Next, because these things inflict an unquestionable grievance upon the worshippers in our churches—especially the laity, who are constitutionally helpless in this matter—a grievance, be it remembered, in respect of which the rights even of an insignificant minority ought to be held sacred, when they are based upon authoritative ground. Men come to church-and our churches are open to all, parishioners and non-parishioners alike-expecting, and having a right to expect, that they will be called upon to join in a form of worship which they know, in which they can join conscientiously, and which the large majority at least greatly love. It is a serious wrong to them to find that this form of worship is departed from by unauthorised additions or mutilations, and that thus one of the chief benefits to them of Liturgical service is taken away. I am quite
aware that there are laymen who delight in these new developments,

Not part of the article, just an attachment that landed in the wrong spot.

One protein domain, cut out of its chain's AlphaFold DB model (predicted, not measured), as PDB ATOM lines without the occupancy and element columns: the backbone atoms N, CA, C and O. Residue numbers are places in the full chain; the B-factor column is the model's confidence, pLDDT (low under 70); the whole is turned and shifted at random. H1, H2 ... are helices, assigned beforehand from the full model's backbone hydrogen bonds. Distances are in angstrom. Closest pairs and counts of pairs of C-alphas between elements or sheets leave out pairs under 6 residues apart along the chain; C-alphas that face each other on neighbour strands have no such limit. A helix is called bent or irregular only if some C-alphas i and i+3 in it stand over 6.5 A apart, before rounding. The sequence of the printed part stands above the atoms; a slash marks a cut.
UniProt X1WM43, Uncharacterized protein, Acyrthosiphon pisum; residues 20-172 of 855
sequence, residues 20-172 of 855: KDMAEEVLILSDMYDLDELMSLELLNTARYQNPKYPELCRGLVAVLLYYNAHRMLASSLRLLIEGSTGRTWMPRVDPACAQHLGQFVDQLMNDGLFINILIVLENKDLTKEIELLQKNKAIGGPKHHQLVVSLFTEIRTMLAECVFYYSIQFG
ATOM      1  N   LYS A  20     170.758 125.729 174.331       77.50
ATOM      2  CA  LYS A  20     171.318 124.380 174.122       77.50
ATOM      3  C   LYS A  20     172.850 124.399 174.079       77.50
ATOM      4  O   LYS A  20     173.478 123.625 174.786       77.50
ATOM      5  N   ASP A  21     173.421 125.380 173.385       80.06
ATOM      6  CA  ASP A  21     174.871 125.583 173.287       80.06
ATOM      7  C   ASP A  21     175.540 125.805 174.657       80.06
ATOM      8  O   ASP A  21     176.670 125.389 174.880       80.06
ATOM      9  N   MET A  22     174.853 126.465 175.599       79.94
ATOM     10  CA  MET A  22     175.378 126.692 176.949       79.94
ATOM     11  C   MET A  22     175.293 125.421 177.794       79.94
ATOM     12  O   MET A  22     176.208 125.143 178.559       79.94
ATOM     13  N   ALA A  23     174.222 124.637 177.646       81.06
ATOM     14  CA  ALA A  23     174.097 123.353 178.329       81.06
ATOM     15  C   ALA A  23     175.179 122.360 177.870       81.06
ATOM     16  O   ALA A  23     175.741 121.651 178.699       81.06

who are inclined to encourage and even press the officiating clergy ces to venture upon them, and who are hyper-clerical in their exaltation
of clerical autocracy, so long as it asserts itself in the way that they desire. But these are certainly no typical specimens of the general tone of opinion and feeling in the great body of the laity. How much the wrong done to that great body is felt by thoughtful and attached Churchmen, I do not think that the clergy are sufficiently
aware. I observe that recently excuse for violent and unseemly omnis interruption has been made, on the ground of the helplessness of the
laity under what they feel to be an injustice, and the inability or pe unwillingness of constituted authority to redress it. Thousands,